March 30, 2011 § Leave a Comment
call for submissions
focusing on pregnancy, birth, post partum, baby and breastfeeding
for and by: mothers, friends and allies of mothers, doulas, midwives, birthworkers, childbirth educators, childbirth advocates,
intention: to create a zine for pregnancy, birth, and the first year of motherhood centering the lives of working class, marginalized mothers and birthworkers.
submit: photos, drawings, visual art
poems, essays, fiction and non-fiction
tips, suggestions, lists of resources
check out the outlaw midwives manifesta and website: http://outlawmidwife.wordpress.com/
outlaw midwives: creating revolutionary communities of love
some suggestions for topics on which you can submit…but these are just suggestions…
suggestions for those trying to conceive. and for not conceiving. stories of conception, abortions and miscarriage.
what are the social, economic, legal consequences and limitations for marginalized mothers to make choices about how, when and where they will give birth.
tips for the first, second, third trimester. relationship with doctors, clinic, midwives, family, friends, etc.
how do our ideas of gender and sexuality influence how we view childbearing, midwifery, and parenting?
Your take on reproductive justice?
how do we resist the high infant and mortality rates?
what are the ways that community could support the childbearing year, mothers and families?
how have you navigated through the systems of welfare, protective child services, hospitals, etc?
reflect on the state of midwifery today. what do you see as the positives and negatives? how has legalization and licensing affected mothers and families access to care?
what would you want to tell a soon to be mother about pregnancy, birth, and early motherhood? or write a letter to your pre-mother or pre-pregnant self about what you should expect. what didnt you expect to happen/learn/experience in pregnancy, birth, the baby year? write a letter to you daughter and/or son about what you learned/want to pass on about pregnancy, birth, baby year.
what was your personal experience/story of birth? pregnancy, the baby year?
what did you learn/are you learning from the baby year?
what do you wish someone had told you about early motherhood and/or being a birth worker?
what do you wish you could have said to someone, but didnt?
what is your vision/ideal of how pregnancy, birth, baby year could be?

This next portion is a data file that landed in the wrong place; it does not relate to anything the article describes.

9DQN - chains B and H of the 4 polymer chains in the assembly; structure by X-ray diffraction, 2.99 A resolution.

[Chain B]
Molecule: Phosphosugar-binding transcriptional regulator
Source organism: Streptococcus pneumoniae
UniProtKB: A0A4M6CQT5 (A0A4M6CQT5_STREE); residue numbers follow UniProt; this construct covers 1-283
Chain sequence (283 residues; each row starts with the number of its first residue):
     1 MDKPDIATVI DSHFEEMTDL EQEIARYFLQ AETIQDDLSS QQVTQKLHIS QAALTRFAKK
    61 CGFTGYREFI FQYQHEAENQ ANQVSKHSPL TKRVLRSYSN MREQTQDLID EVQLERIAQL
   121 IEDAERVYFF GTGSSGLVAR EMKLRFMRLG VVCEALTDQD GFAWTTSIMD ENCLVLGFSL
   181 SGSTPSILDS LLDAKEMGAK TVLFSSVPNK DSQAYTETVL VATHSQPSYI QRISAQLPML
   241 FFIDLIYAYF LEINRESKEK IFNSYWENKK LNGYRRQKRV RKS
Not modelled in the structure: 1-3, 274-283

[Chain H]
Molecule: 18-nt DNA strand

what family/traditional wisdom did you receive about pregnancy, birth, breastfeeding? what practical tips do you have for working poor mothers?
breastfeeding vs. bottle. what are the social, biological and economic influences and consequences of the choice to breastfeed or bottle feed?
what to do with the placenta? placenta art, consumption, burials?
why did you become a birth worker? what has been the highlights of the experience? what have been the difficulties?
what does ‘outlaw midwife’ mean to you?
keep it simple
deadline may 15
send submissions to maiamedicine at gmail dot com
February 17, 2011 § 1 Comment
what i realized during the 18 days was that there was no one particular role i wanted or needed to play. what i felt compelled to do was understand the revolution. from as many sides as possible. and by understand, i mean experience, get close to, get underneath, witness, live, breathe it. and then be able to respond to what was happening in the moment it was happening.
which meant sometimes i was a protester with a scarf soaked in vinegar over my nose.
and sometimes i was a mama explaining to aza what was going on outside.
and sometimes i was a friend offering a drink and a smoke.
and sometimes i was a medic offering medicines and advice.
and sometimes i was a writer taking notes and hitting ‘publish’
and sometimes i was a photographer with a camera and a smile.
and sometimes i was a translator trying to relay impossible questions.
and sometimes i was the researcher/analyst reading about the history and the future of the region
and sometimes i was just tired or confused or overwhelmed or scared or cranky or insomniac.
but underneath it all, i kept hearing this little voice saying, just understand it. just be in it. so you can understand it. pay attention. pay attention. keep waking up.
we have to keep waking up again and again. its not a one time thing. to be fully awake is a constant re-awakening from that half-sleep state of mind that we lapse into like a habit. that state where we stop paying attention and instead get all lost in our heads in fantasies about the past and the future and the not here and not now. and then we catch ourselves and we wake back up.
this is the internal revolution, to wake back up fully. during an external revolution. and both of these revolutions, the personal and the political, are constantly being refreshed. we fall into half-sleep state. we fall into social complacency and oppressions. and then we revolt.